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State joins Feds in extending tax deadline to July 15

The State Capital building in Albany is seen

The State Capital building in Albany is seen on Jan 14. Credit: Newsday/J. Conrad Williams Jr.

ALBANY — Gov. Andrew M. Cuomo on Friday moved the deadline to file state income tax returns to July 15 from April 15, matching the move by the federal government and aimed at easing the financial crunch amid the coronavirus outbreak.

“This act takes the burden off all taxpayers who are struggling to meet their current tax filing and payment obligations amid everything else that’s going on around us,” said Cindy Hockenberry, director of tax research and government relations at the National Association of Tax Professionals, based in Wisconsin.

“We all hope and pray that over the next three months this pandemic will ease and life will return to normal,” Hockenberry said. “If taxpayers need more time to file, we encourage them to file for an automatic extension using Form 4868. Keep in mind, however, that tax payments are currently due July 15, 2020 even with a valid extension.”

The delay further tightens the bind in which the state finds itself because revenues have already been dramatically reduced due to the impact of the virus on the stock market and business and payroll taxes.

“When you move the filing deadline, it means you won’t get any money between April and July,” Cuomo said. “That could be $7 billion to $8 billion. The only way I get to sleep at night is because it’s every state … it’s going to have to be a situation this nation addresses and this state addresses, and we will. But today, one crisis at a time … I won’t put a price on a human life.”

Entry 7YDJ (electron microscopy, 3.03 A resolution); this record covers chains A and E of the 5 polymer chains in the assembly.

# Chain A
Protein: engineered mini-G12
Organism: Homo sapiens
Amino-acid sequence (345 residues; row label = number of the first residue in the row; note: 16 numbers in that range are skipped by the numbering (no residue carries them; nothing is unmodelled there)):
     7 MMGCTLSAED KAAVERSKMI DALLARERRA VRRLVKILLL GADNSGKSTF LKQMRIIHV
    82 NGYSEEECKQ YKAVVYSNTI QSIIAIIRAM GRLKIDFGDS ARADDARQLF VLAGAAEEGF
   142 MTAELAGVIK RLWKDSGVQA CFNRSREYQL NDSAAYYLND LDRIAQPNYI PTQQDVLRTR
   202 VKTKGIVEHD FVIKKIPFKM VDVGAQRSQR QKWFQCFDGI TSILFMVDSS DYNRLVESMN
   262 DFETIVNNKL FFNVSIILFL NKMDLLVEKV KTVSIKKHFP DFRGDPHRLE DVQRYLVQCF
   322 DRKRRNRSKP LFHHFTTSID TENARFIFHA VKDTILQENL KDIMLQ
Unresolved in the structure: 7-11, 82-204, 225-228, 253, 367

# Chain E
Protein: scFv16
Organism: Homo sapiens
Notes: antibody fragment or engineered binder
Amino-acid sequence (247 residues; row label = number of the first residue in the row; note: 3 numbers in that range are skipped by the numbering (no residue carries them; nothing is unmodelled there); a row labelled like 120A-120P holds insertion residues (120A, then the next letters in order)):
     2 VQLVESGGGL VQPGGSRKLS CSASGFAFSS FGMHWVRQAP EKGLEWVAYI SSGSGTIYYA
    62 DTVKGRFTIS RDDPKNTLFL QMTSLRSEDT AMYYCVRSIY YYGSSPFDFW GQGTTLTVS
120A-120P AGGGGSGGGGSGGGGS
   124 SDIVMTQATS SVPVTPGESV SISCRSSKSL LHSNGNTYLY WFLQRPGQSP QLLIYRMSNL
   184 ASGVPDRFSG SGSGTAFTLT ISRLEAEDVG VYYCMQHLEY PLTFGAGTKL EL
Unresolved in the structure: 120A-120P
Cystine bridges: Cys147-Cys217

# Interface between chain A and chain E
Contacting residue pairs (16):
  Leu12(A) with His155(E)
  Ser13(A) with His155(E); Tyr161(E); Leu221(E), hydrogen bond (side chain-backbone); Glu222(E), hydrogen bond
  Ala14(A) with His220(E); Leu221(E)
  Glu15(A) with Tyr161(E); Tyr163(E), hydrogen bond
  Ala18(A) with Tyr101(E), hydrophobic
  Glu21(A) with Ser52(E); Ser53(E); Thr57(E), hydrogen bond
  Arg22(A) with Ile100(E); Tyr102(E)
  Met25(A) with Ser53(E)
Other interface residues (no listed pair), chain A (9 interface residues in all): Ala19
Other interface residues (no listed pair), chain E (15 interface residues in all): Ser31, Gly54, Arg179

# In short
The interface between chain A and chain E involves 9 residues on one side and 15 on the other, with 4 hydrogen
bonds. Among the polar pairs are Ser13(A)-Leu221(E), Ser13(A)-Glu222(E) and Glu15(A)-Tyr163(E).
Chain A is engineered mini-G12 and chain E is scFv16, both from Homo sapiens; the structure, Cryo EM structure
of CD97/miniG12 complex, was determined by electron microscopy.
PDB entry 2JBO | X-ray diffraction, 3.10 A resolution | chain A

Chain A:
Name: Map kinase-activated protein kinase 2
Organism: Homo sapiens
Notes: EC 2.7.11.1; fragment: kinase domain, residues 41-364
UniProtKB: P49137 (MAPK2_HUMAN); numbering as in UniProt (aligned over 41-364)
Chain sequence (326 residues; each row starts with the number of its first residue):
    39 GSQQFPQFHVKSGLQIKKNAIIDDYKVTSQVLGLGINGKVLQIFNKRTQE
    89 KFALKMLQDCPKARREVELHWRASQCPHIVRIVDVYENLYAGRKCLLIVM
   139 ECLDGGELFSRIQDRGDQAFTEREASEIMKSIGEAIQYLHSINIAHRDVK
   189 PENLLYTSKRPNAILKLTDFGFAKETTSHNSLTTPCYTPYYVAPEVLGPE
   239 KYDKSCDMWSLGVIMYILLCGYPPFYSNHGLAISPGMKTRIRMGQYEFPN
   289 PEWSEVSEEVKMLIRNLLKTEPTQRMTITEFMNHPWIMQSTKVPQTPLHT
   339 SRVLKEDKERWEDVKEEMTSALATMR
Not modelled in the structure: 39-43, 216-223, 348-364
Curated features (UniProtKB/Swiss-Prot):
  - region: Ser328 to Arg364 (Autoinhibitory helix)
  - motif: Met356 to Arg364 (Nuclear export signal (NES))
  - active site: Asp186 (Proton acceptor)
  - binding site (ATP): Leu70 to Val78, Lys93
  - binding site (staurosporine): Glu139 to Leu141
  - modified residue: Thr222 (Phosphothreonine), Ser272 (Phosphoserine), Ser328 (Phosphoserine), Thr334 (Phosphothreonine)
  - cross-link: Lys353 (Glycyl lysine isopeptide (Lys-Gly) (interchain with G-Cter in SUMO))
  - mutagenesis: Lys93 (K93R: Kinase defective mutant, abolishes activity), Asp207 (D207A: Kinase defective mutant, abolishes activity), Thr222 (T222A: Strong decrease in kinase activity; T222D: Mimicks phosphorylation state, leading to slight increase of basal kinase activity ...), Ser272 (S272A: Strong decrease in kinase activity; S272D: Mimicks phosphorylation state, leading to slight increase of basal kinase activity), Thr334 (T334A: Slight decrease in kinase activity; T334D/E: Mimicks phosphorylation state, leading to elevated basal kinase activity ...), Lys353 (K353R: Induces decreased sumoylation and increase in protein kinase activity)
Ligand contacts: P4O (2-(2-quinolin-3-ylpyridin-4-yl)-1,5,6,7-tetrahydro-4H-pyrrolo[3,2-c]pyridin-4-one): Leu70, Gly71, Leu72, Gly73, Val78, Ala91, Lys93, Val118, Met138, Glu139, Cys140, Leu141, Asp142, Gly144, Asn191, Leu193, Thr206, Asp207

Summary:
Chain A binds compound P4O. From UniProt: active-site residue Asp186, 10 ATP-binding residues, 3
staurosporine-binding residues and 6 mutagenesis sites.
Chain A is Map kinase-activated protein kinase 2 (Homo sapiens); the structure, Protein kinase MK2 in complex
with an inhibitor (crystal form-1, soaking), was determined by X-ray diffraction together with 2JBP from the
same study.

The federal government earlier said the postponement could leave $300 billion in the hands of taxpayers during the delay and bolster the fractured economy.

“All taxpayers and businesses will have this additional time to file and make payments without interest or penalties,” tweeted Treasury Secretary Steven Mnuchin.

But some taxpayers may not want to wait.

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“I would advise those to please don’t look at this as a license to postpone the inevitable drudgery of pulling documents together,” said Donald Williamson, professor of accounting and taxation in the Kogod School of Business at American University in Washington, D.C. "Here is an opportunity to figure out now if you have to pay or get money back, and 90 days to figure out how to pay it.”

He said a little more than half of the nation’s more than 150 million federal tax returns have already been filed, but the orders to postpone the deadlines come during the annual deluge of last-minute filing. The state handles 11 million tax returns a year, the bulk of them in late March and early April.

Williamson said, however, that the magnitude of the economic losses of the coronavirus to governments will ultimately be far worse than the delayed receipt of billions of tax dollars. But the action will please many taxpayers, at least temporarily.

“Some political decision was made, but this has very little to do with the economy, Williamson said.

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